Ear drops and ototoxicity
Traditionally, the ear drops that we had available for treating ear infections were based on a group of drugs called aminoglycosides; examples include Gentisone and Sofraxed drops. Aminoglycoside antibiotics can RARELY cause ototoxicity, which means that they could damage hearing or balance. Therefore, we had a conundrum: the ear drops that we use for ear infections could damage hearing!
If the ear drum is intact like in otitis externa, the concern doesn't arise because ototoxicity only happens in the inner ear; in otitis externa the infection is in the outer ear, and drops cannot get to the inner ear. But when a patient has a grommet in place or a perforated ear drum, the drops could get to the middle ear and then to the inner ear, and potentially damage hearing or balance.
The ENT professional body addressed the question of potential ototoxicity. It stated:
"ENT-UK recommends that when treating a patient with a discharging ear, in whom there is a perforation or patent grommet: if a topical aminoglycoside is used, this should only be in the presence of obvious infection. Topical aminoglycosides should be used for no longer than 2 weeks. etc..."
More recently, we have started using another alternative, ciprofloxacin drops. These were initially available as eye drops only, but are now widely used as ear drops too. They are not ototoxic, so there are no concerns about them damaging hearing or balance in the presence of a grommet or perforated ear drum.
However, it isn't as simple as that. Some bacteria are only sensitive to either aminoglycosides or ciprofloxacin, and may not be sensitive to both. Also, resistance to ciprofloxacin could happen quicker than to aminoglycosides, so potentially more ciprofloxacin use could mean more antibiotic resistance in the future! Certainly most doctors are very cautious about using ciprofloxacin tablets unless there is a really good reason, because it is generally reserved for specific circumstances.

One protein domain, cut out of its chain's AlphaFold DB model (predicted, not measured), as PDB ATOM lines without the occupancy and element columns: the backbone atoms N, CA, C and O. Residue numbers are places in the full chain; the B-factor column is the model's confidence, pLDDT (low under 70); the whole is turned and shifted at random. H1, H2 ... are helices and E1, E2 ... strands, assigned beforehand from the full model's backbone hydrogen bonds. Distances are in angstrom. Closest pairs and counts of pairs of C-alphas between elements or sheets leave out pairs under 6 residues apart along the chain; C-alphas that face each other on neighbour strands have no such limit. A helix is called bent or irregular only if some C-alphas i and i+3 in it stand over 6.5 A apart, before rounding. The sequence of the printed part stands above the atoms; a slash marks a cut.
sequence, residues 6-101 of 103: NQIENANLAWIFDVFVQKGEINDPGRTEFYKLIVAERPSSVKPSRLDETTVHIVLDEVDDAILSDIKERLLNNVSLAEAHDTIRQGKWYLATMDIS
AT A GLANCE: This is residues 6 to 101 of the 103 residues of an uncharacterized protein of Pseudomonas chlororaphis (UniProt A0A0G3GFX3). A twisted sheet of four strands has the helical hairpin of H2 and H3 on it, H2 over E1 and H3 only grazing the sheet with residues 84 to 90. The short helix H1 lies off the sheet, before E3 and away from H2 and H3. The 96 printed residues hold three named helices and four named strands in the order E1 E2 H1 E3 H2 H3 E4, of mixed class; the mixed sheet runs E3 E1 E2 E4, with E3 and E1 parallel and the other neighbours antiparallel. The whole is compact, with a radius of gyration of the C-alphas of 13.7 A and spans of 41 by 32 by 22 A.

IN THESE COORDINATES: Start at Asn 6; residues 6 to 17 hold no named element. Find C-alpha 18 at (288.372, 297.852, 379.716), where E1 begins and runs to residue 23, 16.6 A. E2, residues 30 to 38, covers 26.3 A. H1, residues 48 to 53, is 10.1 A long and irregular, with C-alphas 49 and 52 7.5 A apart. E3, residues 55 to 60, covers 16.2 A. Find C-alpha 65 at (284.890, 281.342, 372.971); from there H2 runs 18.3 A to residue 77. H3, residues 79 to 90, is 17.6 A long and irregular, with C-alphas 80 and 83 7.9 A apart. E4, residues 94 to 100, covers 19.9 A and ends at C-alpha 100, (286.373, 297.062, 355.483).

So what does all that mean in practice?
For otitis externa, where infection is confined to the outside of the ear drum, we will use aminoglycosides in majority of patients. There is no risk of ototoxicity here, because the drops won't get to the inner ear.
For infected grommets or perforated ear drums, either aminoglycosides or ciprofloxacin drops are fine. Both are used. Your doctor may well discuss the issue of ototoxicity with you. In some patients, only one choice would be appropriate, in which case there will be little or no choice!
If you are using aminoglycosides, please remember that the risk is tiny, their use is supported by the ENT professional body in the UK, and we do need to treat the infection. If we don't treat the infection, that itself could affect hearing! The risks of untreated infection may well be greater than the risk of ototoxicity related to aminoglycosides.
If you are concerned about ototoxicity, then ciprofloxacin may be a better choice for you and your child.
If you have a preference or question, please talk to your treating doctor. The information offered here is generic, and cannot replace individual advice from your doctor tailored to your child.